you did last week that your teacher showed to the class."

"Oh," said Ada, blushing softly, "Mr. Turkletaub isn't interested in

"Yes, I am," said Nicholas, politely, eating one of the meats.

"You mean the Tudor dining room--"

No, no! You know, the blue-and-white one you said you liked best of

"It was a nursery," began Ada, softly. "Just one of those blue-and-white
darlingnesses for somebody's little darling."

"For somebody's little darling," repeated Mrs. Turkletaub, silently. She
had the habit, when moved, of mouthing people's words after them.

"My idea was--Oh, it's so silly to be telling it again, Mrs.

"Silly! I think it's grand that a girl brought up to the best should
want to make something of herself. Don't you, Nick?"


"Well, my little idea was white walls with little Delft-blue borders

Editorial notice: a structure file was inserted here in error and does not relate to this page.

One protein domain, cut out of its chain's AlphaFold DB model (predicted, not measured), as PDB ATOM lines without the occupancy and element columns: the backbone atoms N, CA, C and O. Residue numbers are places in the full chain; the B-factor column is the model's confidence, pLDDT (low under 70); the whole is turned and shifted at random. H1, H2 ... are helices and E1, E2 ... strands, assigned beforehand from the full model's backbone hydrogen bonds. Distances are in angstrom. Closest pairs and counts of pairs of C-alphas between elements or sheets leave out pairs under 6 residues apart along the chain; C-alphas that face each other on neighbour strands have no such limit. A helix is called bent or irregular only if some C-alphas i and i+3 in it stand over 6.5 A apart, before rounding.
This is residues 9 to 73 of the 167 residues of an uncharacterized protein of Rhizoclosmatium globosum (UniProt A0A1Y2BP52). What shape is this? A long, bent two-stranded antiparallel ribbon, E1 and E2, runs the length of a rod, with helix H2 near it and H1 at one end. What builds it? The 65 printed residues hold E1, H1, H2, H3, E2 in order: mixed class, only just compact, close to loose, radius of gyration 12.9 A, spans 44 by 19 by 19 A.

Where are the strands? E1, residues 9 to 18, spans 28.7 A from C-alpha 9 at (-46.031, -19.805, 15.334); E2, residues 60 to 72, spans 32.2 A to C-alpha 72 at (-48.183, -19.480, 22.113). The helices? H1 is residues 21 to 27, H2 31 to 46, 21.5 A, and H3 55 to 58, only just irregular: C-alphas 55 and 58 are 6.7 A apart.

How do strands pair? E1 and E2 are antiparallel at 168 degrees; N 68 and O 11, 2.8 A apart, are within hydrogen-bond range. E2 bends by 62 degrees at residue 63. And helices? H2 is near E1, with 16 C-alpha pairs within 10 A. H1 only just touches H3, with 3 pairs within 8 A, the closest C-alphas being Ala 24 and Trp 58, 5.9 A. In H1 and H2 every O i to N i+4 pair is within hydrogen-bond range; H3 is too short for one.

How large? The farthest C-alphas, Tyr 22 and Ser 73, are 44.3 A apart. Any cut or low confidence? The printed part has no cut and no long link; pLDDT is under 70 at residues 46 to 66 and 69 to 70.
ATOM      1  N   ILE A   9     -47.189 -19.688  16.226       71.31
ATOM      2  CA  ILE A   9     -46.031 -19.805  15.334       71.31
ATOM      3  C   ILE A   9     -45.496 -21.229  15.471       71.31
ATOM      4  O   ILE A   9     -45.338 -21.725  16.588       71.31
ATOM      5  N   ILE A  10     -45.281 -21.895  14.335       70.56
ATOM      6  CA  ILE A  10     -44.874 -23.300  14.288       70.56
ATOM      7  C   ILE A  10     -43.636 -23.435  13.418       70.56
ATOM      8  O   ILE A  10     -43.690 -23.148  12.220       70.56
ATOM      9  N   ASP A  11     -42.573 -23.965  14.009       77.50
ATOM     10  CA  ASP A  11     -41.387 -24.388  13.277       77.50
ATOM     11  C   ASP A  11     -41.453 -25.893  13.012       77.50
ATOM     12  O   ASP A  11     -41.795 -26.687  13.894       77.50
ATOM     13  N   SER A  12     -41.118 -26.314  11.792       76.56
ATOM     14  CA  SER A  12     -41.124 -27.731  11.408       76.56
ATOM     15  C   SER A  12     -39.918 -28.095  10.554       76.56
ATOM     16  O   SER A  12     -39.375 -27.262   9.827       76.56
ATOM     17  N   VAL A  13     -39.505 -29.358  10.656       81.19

of waddling duckies; white dotted Swiss curtains in the brace of sunny
southern-exposure windows, with little Delft-blue borders of more
waddling duckies; and dear little nursery rhymes painted in blue on the
headboard to keep baby's dreams sweet."

"--baby's dreams sweet! I ask you, is that cute, Nick? Baby's dreams she
even interior decorates."

"My--instructor liked that idea, too. He gave me 'A' on the drawing."

"He should have given you the whole alphabet. And tell him about the
chairs, Ada. Such originality."

"Oh, Mrs. Turkletaub, that was just a--a little--idea--"

"The modesty of her! Believe me, if it was mine, I'd call it a big one.
Tell him."

"Mummie and daddie chairs I call them."

Sara (mouthing): "Mummie and daddie--"

"Two white-enamel chairs to stand on either side of the crib so when